Articles & papers by  E.A. Gibbins CMILT


Guided Buses on the wrong road? was published in Focus (Journal of the Chartered Institute of Logistics & Transport) in July 2008. It exposes the manifold problems & disadvantages of kerb guided busways, & the lack of interest in them in the rest of the world. UK busways were abandoned in Birmingham at a cost of £100,000 after three years, and Edinburgh after three years to replace by trams. Ipswich busways had to be rebuilt after a few years. Some authorities reduced speed limits on roads which compete with busways. Busways were intended to enable buses to bypass congestion. Ironically, the Cambridgeshire system is being laid through rural areas on a closed railway where more flexible methods are a better & cheaper option. All rail bridges had to be rebuilt, and the formation strengthened by piling and other techniques to support the weight of a bus. There will be no access for lorries. Where the real congestion arises – in towns – there will be no guided system. Breaks for cross traffic will be a hazard.

The views of critics of this article were published in Focus in August 2008. My 1500 word response was published in Focus October 2008. Though not strictly an article, this comprehensive rebuttal of the criticism reads like one.

See also various letters to the media on this subject.


With the benefit of foresight was published in Focus in June 2004. It reveals that the oft-repeated claims of politicians that the problems which arose following privatisation of British Railways could only be seen with the benefit of hindsight are a myth. There was FORESIGHT in abundance, from the era of the Big Four (GWR, LMS, LNE, SR) and the BR era.


Bereft of imagination? was written to respond to a claim that BR managers were bereft of imagination, and expose myths and anecdotes to be found in criticisms of railway professionals. Written for publication in Focus, it has not yet been published.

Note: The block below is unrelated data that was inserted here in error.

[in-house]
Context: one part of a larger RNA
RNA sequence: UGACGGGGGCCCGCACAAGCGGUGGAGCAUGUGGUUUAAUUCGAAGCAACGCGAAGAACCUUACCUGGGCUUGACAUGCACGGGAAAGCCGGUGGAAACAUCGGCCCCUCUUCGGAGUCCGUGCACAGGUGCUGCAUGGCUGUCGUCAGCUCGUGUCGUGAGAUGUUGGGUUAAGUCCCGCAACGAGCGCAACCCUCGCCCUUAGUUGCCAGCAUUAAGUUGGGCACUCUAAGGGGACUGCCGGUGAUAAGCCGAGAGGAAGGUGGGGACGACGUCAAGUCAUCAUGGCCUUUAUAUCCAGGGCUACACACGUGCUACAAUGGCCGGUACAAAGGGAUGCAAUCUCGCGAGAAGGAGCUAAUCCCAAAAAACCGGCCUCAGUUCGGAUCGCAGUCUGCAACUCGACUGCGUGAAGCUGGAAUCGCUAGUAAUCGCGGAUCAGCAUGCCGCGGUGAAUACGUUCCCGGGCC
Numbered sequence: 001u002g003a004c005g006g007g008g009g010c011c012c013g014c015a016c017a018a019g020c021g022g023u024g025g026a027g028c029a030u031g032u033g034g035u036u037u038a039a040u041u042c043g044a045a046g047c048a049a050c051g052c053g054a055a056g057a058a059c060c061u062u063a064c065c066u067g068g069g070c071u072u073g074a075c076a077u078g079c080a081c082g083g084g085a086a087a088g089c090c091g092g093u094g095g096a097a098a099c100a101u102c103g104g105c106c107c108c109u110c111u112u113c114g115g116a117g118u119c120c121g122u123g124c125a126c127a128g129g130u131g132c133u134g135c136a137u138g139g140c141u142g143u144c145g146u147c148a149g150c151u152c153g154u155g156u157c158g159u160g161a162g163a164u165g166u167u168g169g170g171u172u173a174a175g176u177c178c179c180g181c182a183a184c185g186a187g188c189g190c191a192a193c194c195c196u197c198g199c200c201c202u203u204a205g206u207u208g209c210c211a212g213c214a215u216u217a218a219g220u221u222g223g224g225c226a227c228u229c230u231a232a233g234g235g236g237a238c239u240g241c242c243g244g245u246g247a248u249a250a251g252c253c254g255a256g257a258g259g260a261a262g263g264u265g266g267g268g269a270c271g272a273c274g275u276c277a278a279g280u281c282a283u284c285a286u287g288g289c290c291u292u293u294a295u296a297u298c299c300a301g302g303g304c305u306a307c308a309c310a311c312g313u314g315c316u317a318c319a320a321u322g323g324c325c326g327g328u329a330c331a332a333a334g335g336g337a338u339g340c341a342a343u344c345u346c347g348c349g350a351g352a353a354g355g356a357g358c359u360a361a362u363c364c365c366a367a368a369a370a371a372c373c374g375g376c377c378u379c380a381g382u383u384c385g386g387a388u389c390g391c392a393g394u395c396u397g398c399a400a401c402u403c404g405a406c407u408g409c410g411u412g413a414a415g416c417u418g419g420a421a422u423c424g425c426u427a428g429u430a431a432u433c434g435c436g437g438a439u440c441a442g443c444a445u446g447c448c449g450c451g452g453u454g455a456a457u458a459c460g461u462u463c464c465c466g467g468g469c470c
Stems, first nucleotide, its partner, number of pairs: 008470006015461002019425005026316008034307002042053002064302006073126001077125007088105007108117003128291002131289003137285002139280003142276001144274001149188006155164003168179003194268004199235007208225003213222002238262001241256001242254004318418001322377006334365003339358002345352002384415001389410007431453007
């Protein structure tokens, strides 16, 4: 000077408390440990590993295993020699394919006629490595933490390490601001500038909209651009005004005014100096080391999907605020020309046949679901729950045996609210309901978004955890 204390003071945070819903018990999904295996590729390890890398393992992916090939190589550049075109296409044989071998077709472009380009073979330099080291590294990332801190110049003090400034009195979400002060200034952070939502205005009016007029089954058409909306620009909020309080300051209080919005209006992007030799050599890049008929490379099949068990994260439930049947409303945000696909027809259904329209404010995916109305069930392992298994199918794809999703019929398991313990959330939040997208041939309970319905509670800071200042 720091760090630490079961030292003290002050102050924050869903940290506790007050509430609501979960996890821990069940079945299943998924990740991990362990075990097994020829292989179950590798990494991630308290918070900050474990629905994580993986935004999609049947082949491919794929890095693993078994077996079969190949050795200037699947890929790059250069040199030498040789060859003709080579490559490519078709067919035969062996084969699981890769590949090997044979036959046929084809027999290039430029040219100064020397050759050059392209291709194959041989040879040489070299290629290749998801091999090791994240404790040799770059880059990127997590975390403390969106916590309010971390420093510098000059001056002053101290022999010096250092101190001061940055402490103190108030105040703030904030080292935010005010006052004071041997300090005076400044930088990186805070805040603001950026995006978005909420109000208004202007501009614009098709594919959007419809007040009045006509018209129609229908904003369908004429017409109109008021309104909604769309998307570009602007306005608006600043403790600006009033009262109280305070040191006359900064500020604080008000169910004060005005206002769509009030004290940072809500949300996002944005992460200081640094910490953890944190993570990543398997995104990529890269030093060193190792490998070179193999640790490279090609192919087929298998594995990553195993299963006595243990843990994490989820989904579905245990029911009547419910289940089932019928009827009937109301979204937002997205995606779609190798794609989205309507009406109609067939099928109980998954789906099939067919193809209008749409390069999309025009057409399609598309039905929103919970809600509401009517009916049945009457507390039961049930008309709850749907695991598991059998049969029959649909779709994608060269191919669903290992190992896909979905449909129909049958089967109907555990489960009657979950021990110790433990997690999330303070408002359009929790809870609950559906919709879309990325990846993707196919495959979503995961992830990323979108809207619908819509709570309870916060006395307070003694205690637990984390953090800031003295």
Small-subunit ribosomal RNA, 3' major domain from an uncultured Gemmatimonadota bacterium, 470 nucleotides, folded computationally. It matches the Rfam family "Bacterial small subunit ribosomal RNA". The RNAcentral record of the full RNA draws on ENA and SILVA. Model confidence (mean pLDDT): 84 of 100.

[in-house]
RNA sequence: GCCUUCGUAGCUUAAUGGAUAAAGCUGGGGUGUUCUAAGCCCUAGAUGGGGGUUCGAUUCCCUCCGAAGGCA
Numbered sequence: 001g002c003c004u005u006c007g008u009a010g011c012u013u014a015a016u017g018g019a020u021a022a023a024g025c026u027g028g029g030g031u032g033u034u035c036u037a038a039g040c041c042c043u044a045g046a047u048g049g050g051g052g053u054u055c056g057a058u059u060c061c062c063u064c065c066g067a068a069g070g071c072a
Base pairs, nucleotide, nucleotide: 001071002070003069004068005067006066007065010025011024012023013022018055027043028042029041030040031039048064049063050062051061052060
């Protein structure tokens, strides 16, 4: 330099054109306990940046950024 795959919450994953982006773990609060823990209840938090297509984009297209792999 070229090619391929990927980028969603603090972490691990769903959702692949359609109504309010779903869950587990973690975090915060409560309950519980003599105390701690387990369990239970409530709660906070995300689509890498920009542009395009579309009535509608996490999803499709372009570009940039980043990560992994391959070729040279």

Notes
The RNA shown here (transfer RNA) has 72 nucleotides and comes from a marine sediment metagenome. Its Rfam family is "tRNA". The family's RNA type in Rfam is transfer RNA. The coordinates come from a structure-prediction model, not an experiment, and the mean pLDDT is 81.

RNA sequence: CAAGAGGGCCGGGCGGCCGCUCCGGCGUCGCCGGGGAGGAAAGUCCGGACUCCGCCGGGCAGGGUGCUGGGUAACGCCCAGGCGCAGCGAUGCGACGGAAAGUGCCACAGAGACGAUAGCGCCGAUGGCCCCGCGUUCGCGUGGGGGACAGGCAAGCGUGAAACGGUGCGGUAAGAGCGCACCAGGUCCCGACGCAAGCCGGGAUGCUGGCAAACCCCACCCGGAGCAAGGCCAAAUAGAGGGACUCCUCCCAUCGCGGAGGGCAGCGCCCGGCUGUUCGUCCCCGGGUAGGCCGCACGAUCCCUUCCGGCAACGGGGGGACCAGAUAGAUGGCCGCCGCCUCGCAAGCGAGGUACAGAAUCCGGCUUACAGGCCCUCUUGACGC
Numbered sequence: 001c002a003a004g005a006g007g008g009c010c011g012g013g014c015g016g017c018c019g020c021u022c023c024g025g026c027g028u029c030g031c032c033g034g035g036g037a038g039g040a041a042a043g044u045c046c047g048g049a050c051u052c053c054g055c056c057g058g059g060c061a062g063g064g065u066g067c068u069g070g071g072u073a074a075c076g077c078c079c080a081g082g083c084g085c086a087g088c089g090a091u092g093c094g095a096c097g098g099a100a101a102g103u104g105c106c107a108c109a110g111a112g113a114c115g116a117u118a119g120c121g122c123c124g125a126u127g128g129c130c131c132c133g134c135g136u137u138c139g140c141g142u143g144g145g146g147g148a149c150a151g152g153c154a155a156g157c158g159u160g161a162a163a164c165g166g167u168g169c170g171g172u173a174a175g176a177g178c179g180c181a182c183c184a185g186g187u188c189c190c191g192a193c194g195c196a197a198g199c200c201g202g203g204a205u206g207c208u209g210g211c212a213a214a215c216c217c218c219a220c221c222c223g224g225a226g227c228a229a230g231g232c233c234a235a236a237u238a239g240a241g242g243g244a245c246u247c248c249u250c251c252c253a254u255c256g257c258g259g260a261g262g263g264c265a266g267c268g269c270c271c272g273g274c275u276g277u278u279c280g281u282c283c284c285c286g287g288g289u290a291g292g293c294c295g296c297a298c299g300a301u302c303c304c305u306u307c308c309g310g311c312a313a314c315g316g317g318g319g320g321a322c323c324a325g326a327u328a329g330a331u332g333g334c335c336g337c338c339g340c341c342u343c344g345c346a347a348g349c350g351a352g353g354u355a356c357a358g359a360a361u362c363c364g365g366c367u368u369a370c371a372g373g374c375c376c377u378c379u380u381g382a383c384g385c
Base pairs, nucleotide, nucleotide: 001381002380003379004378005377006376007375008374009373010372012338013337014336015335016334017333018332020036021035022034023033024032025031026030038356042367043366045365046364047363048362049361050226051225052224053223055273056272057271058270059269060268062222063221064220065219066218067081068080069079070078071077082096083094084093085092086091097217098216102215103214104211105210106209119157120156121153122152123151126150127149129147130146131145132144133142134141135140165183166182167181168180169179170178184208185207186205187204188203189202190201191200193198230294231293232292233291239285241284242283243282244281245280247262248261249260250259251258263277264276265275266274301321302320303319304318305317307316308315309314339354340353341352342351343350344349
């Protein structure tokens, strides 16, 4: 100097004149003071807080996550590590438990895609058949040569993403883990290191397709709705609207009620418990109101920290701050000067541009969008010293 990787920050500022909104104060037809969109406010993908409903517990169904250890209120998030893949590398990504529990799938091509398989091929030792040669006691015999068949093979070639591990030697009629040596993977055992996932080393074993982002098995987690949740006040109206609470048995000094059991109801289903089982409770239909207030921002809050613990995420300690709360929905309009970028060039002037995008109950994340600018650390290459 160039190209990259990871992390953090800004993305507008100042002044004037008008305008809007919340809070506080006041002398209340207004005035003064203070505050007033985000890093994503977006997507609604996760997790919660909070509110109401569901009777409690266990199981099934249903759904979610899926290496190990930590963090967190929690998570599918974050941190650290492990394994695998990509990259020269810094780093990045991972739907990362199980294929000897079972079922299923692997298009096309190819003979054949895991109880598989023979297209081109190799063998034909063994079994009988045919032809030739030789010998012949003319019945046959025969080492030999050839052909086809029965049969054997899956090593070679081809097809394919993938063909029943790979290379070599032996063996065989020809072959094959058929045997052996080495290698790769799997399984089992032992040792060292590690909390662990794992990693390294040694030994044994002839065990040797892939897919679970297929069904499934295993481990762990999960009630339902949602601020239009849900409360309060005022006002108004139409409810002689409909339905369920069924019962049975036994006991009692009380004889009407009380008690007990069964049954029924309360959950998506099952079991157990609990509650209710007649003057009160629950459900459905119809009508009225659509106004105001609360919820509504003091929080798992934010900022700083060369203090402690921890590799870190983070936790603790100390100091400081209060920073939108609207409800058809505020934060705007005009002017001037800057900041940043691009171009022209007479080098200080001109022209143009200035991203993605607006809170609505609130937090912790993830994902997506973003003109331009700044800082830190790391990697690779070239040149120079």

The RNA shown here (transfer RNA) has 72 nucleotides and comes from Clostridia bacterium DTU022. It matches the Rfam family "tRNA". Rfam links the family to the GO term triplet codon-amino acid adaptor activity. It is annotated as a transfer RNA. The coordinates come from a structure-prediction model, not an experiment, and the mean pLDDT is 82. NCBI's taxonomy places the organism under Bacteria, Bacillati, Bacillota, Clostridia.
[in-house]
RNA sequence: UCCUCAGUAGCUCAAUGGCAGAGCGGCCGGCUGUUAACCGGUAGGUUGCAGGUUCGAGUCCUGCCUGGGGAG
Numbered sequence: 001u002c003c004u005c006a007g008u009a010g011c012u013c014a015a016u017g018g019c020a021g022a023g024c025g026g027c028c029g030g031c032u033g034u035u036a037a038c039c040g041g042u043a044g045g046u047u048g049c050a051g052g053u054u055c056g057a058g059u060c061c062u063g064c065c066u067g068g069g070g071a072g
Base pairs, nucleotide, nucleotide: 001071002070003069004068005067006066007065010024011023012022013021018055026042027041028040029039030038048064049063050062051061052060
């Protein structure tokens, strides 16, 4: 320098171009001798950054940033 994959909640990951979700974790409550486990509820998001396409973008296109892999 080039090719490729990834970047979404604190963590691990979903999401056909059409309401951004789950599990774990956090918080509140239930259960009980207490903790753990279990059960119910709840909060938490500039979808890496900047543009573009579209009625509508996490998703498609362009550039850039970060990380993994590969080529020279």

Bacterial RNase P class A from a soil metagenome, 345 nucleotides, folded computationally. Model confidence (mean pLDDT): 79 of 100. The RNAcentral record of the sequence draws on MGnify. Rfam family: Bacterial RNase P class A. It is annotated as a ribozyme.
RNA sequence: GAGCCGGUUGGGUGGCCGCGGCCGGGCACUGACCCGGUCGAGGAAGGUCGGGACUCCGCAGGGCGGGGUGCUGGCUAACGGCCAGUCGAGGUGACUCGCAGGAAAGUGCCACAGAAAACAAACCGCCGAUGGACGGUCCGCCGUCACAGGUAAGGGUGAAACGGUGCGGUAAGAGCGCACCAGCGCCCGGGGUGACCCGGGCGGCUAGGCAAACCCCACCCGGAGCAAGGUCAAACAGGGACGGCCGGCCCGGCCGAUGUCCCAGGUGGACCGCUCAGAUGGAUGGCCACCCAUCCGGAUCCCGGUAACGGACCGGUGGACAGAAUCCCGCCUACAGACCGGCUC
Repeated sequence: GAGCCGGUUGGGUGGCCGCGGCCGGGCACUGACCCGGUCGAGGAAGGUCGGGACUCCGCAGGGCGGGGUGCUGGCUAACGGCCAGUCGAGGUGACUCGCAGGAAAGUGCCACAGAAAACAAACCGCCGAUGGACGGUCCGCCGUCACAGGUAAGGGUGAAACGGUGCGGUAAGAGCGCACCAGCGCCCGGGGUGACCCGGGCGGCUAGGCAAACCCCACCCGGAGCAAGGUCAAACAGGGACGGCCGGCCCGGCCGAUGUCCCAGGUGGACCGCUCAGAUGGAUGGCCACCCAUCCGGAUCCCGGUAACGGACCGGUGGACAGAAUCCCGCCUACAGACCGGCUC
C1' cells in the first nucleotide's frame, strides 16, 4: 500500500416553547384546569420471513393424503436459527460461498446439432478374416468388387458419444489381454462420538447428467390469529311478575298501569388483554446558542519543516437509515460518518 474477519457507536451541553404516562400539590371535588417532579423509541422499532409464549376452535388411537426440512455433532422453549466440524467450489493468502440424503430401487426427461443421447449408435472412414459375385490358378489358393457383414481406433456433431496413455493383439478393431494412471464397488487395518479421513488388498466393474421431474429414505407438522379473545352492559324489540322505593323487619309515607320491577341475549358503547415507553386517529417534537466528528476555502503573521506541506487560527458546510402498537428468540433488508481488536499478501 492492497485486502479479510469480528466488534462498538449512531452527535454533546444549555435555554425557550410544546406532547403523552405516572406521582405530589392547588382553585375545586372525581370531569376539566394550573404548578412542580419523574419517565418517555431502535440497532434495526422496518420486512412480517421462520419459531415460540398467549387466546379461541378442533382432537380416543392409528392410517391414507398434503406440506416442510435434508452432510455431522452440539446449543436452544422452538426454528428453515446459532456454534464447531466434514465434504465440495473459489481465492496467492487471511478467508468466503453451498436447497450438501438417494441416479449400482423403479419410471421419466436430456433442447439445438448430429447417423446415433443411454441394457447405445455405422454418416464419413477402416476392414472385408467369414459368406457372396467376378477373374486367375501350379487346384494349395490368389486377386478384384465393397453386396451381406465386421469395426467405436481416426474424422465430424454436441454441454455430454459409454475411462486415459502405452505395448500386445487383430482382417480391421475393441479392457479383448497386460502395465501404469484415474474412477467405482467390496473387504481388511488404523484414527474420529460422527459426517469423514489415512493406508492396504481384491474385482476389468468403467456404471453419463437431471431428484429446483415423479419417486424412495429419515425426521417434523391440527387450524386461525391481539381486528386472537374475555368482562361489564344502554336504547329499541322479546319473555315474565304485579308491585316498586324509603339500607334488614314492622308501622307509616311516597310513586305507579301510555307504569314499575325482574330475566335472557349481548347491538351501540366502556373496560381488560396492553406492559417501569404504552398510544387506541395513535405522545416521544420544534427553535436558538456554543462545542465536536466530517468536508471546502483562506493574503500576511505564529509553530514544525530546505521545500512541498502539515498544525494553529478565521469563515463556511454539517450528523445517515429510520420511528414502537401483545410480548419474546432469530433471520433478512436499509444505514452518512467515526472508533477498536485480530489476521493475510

Mussolini, railways & myth was published in the Journal of the Railway & Canal Historical Society, Special 200th Edition in December 2007. It is based on eight biographies of Mussolini, his autobiography & two books on Fascism. None mention drivers being threatened that they would be shot for unpunctuality, despite evidence that their trains were not all punctual as the British media so fondly believed. Some people seem to believe that what is needed for perfect reliability on railways is a dictator. Even fiction writers cannot resist an irrelevant reference to the ease of achieving railway punctuality. It seems to be a sine qua non for writers to assume that Dictators can induce perfection in railway operation but not in industrial production. What the UK needs is a dictator to get UK companies to cease transferring production to the Third World. (see also Letters-Miscellaneous)   


Conversion of railways into roads was published in Focus in October 2001. It reviews the history of this idea and catalogues its impracticalities and flawed argument. It explodes the myths which created the idea of conversion. The article produced much favourable comment, including advice: “this deserves a wider audience”. This advice led to more research and a book “Railway conversion – the impractical dream”.

A letter rebutting criticism by a reviewer of this book is included as it reveals the trivia that opposes exposure of railway conversion myths. It was published in the Journal of the Railway & Canal Historical Society, July 2007.

A further article rebutted claims made in a paper by Transwatch.

A recent article on this subject - ‘Railway conversion is a pipedream’, - was prepared for publication in the Public Service Review, in response to an article in that Journal by the lone advocator of railway conversion - Transwatch. The response was not published leaving readers of the original article in blissful ignorance of the facts. The idea of conversion was dreamed up 55 years ago. Membership of its society totalled 75 at the peak before tapering off to zero. In that period every Transport Minister has dismissed the concept. 10,000 miles of railway have closed, 250 miles have been “converted” to roads after widening by a factor of up to eight.

A study commissioned by the Department of the Environment in 1974 was rejected by them. This envisaged – inter alia – that a closed railway needed only a few mm of asphalt more than recommended for domestic driveways on the formation to support tens of thousands of HGVs, double-deck buses and cars. (This contrasts with Cambridge – see above). This layer would also be laid on the “cess” – the walkway along the trackside, which has supported no more than a man’s weight, but is considered by conversionists as suitable for roads! The study effectively conceded that railway bridges would need improved clearance, and that land would be needed for adequate width. This study is examined at length in “Railway conversion – the impractical dream”.